I road tripped across Canada with three kids — here’s what I learned

Parenting

I worried that driving from coast to coast with three littles (including a six-month old) might be a mistake. Here are all the tips and tricks you’ll need to survive.

When we left Vancouver Island for the Maritimes, every inch of our SUV was packed solid. We had to stack clothes around the kids so high that we couldn’t open the back doors. At the first stop, we lifted our little ones out through the windows, amusing all the passengers of the tour bus beside us. To myself, I repeated the mantra: “You will never see these people again.”

Even though a road trip across Canada had been on our bucket list for years, neither of us had imagined it with three kids (age four, two, and six-months-old). I questioned the wisdom of the idea and expected the baby to cry the whole 7000+ kilometres across the country. Here’s what we learned.

Plan travel according to naps and play stops

Each day while the kids had breakfast, we’d pack up and leave in time for baby’s first nap. We’d travel for two hours or until he fussed; then we’d stop at the closest park or beach for lunch and let the kids play and run off their energy. Two hours later, babe would be ready for his second nap and another couple hours of travel before setting up camp for the night. If we needed to go for a few more hours, kids would get in their PJs and back in their carseats.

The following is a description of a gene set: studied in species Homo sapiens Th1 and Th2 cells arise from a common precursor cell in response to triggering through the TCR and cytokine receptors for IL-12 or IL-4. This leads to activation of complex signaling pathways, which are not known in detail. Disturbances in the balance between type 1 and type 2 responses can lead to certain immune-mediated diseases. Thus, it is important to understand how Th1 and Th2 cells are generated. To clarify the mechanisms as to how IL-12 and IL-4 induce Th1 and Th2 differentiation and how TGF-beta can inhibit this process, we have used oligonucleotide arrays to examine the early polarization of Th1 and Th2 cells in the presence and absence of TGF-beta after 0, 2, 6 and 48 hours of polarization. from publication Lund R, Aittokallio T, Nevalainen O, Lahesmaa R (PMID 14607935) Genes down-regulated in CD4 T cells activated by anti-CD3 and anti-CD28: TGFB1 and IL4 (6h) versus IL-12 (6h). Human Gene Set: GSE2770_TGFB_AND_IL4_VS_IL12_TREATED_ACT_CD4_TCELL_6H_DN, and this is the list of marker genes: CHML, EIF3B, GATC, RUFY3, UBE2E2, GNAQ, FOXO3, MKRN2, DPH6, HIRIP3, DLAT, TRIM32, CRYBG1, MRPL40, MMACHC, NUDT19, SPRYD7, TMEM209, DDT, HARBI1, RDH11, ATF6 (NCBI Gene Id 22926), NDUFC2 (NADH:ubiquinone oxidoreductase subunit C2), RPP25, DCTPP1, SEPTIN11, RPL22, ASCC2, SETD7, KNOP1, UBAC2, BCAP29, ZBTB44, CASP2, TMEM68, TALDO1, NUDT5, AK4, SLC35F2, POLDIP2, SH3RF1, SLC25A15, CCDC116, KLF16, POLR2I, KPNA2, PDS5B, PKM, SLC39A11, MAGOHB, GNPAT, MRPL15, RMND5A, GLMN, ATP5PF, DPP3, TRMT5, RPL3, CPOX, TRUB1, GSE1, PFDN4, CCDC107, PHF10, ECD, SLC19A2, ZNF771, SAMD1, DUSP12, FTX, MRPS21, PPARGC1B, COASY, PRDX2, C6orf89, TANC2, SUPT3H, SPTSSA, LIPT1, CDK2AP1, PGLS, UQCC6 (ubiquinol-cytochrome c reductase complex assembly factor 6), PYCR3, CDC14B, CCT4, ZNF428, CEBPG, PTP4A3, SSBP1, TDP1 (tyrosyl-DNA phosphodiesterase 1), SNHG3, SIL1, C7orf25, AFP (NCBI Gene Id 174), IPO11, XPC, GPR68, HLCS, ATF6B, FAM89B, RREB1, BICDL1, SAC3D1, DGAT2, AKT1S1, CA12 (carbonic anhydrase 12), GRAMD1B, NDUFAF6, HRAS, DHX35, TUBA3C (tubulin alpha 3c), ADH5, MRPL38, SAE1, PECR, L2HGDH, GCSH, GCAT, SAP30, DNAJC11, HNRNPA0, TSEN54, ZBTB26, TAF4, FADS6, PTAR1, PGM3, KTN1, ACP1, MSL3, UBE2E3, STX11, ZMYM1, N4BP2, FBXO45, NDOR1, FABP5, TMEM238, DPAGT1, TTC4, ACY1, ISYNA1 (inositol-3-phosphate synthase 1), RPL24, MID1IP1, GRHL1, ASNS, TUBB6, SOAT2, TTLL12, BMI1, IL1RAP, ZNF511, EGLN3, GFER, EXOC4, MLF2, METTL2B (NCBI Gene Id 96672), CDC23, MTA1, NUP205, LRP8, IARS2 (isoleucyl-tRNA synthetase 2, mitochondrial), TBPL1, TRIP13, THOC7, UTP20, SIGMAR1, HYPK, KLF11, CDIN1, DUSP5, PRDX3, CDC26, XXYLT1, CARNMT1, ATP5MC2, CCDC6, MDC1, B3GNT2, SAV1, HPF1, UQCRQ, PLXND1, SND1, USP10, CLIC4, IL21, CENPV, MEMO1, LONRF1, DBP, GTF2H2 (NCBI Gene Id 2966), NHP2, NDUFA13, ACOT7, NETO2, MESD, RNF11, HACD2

A baby covered in a blanket napping outdoors next to a tree

Napping across Canada looks different every day. Photo: Courtesy of Annie B. Smith

We capped travel days at four to six hours and travelled during baby’s nap times. I made a list of available campsites that were approximately that distance away, being sure to note backups. We booked weekend sites ahead of time to ensure spots but used first-come-first-serve sites for the rest to have some flexibility. We spent a day or two at each site for play and exploring and made our way through a bucket list of must-see destinations. 

A father and baby wading in e lake at British Columbia

Relaxing at Kawkawa Lake, Hope, BC. Photo: Courtesy of Annie B. Smith

Find your routine

We arrived at our campsite later than expected on our first travel day and the kids were hungry. Tempers were short as everyone was rattled and we frantically tried to find everything to get supper ready and the tent setup. Lesson learned: Choose easy-to-reach and permanent spots for essentials. The kids usually helped Daddy set up the tent while I made a quick packaged dinner on our travel days. Be kind (to yourself and others) until you find your rhythm.